The passage of time has whittled Glass Owls down to a core duo of Tomas Nelson and Anthony Metcalf, both songwriters, vocalists and guitarists. They still see themselves as a band, and soon after talking with Mohamed Hassan the pair headed off to play their first international stage, at The Great Escape festival in Brighton, England. It would be one of the first gigs in support of the release of their debut album, which they’ve evocatively titled ‘Out From The Darkness’.
‘And action, Wayne.’ A man in an aged Elvis suit and giant gold cross on a chain steps out from behind the curtains. Once the music starts he instantly launches into a hearty performance, complete with pelvic thrusts and air guitar.
The song is called Tired Of The Internet and, ironically, perhaps only those committed to its use will recognise the urban legend of a man; Wayne Anderson: Singer of Songs. Watching him swagger along to the bouncy chorus about girls and addiction, you may be forgiven for missing the fact he’s singing about pornography.
The video is for the foot-tappingly poppy first single by Glass Owls, off their debut album, and it’s a stark contrast to the pair who sit in front of me, cool and reserved, wearing dark sunglasses, cigarettes resting in their hands. Their bags are packed, and Tomas Nelson and Anthony Metcalf are only hours away from setting off on their first European tour. What I want to know is how they managed to get Anderson to be in the video for their first single (we’ll get to the porn later). They both laugh knowingly.
“We just called him up,” says Metcalf. “We talked to him about the song, and he felt quite taken with the lyrics, because there’s a lot of stuff about him on the internet that he doesn’t read.”
If nothing else, it was a great way to grab people’s attention with Glass Owls having been off the radar for so long. Given the four year absence since the release of ‘Dead Love’, their David Parker-produced EP, the album title, ‘Out From The Darkness’, also works as an apt description of the band’s re-emergence onto the music scene.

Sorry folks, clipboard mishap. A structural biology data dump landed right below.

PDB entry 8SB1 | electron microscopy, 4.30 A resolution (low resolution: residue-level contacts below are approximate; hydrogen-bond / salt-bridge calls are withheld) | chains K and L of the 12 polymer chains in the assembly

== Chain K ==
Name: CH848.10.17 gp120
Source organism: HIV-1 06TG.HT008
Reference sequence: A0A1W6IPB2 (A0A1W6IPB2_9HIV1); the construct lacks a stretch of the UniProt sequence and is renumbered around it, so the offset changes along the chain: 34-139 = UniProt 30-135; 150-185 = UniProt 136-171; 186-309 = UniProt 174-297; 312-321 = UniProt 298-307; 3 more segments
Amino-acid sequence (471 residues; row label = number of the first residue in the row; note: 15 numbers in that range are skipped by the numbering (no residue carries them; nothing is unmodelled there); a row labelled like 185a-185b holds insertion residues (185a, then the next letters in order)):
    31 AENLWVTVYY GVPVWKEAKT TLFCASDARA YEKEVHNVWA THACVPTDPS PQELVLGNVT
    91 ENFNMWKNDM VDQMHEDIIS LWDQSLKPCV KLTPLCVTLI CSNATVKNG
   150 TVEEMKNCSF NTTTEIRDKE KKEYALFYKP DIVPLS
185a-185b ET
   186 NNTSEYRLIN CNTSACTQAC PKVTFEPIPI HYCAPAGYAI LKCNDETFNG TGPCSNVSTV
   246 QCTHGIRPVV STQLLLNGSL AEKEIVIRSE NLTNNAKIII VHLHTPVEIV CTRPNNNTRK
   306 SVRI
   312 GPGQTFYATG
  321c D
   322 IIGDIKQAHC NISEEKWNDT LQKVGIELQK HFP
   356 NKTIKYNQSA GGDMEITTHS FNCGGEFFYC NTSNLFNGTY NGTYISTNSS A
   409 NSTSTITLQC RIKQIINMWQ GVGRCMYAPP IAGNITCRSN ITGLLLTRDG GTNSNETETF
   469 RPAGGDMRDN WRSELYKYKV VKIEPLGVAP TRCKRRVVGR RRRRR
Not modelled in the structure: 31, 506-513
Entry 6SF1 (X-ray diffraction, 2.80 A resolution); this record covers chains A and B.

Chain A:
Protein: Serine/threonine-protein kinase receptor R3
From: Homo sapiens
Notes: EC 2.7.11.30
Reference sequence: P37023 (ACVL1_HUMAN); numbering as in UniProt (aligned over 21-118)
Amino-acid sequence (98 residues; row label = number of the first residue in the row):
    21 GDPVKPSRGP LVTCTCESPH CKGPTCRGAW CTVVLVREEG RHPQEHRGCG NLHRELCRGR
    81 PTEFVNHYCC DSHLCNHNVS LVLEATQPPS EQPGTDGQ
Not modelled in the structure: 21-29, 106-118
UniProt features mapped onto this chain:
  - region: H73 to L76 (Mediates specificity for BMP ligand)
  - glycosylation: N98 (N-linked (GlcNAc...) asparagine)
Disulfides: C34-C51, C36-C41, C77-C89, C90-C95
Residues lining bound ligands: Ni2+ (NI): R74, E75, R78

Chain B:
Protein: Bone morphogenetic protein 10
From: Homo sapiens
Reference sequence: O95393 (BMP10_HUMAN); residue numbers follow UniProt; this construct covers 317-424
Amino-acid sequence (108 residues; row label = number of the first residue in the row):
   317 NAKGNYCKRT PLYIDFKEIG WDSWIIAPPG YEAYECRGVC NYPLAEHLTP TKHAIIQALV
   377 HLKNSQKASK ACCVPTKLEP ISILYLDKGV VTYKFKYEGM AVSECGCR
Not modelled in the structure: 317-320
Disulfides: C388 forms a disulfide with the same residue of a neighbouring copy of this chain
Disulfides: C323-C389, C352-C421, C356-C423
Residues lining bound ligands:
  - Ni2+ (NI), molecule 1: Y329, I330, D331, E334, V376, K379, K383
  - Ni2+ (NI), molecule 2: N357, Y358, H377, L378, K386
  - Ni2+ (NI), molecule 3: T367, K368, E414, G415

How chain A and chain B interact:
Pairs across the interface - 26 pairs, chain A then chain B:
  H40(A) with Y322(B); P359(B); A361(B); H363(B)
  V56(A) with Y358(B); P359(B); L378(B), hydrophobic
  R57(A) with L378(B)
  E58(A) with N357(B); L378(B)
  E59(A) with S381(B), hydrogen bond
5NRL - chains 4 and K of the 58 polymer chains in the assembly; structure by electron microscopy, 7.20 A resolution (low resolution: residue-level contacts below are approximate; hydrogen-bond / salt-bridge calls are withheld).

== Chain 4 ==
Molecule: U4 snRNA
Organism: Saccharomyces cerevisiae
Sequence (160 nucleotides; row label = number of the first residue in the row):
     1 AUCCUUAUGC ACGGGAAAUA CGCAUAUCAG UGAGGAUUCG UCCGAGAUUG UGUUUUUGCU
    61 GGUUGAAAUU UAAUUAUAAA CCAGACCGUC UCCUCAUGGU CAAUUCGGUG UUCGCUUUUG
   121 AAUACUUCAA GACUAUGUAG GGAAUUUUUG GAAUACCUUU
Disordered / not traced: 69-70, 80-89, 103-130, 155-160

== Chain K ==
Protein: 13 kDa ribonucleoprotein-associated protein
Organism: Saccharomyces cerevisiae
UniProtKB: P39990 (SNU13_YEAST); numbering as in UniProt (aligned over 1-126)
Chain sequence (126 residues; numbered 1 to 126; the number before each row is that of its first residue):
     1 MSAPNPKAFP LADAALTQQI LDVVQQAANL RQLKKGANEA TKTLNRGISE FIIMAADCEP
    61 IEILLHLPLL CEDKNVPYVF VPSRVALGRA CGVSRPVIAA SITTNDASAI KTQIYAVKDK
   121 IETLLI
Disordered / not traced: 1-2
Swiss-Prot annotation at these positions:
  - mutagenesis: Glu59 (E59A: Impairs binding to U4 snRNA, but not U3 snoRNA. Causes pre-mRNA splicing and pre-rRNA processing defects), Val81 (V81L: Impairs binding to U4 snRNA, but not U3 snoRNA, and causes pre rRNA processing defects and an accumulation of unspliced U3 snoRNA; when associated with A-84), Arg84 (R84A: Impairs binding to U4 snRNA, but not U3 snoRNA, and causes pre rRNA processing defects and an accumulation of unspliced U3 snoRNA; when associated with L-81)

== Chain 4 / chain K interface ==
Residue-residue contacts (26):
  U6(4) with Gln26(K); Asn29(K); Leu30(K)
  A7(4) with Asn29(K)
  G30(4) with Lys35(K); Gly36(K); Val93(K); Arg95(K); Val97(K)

In many ways it’s a different band from that introductory EP. What began as a four-piece has been sifted down to the minds of Nelson and Metcalf. After a series of members came and went, they decided it was time to set something in stone and take the project in a more serious direction.
“I guess it’s the process of streamlining when you’re in a band,” Metcalf explains. “When we put the EP out, everyone was in it, but it was more of a hobby. It later became apparent that me and Tom were wanting to take it a bit more seriously.”
The deciding factor was the departure of bassist Chris Pearce, who had been a consistent element of the band since its inception.
“I guess it made sense to just do that, but he’s been a great help in our band. He played all the shitty gigs that we had to do in the past.”
‘Out From The Darkness’ is then the debut album from Glass Owls, a new band who have been working at it for six years. It’s a collection of personal stories, musings from the pair and explorations into often dark ideas about failed relationships, death and yes, pornography. The two-man formula seems to work well. Nelson and Metcalf share a flat and contribute equally to the songwriting.
“If Tom brings me a set of chords or a lyrics, I’ll tell him if its got the potential to be something good, or vice-versa,” Metcalf explains. “So even at that small stage of songwriting, we’re trying to iron out the bullshit.”
The album itself is a combination of the brand new plus tried-and-tested older songs like This Is How It Ends, re-hashed and given new life. It’s grand in scale and ambition, while retaining the warmth of Nelson’s earnest voice and Metcalf’s careful minimalism. Each song is sharp to the point.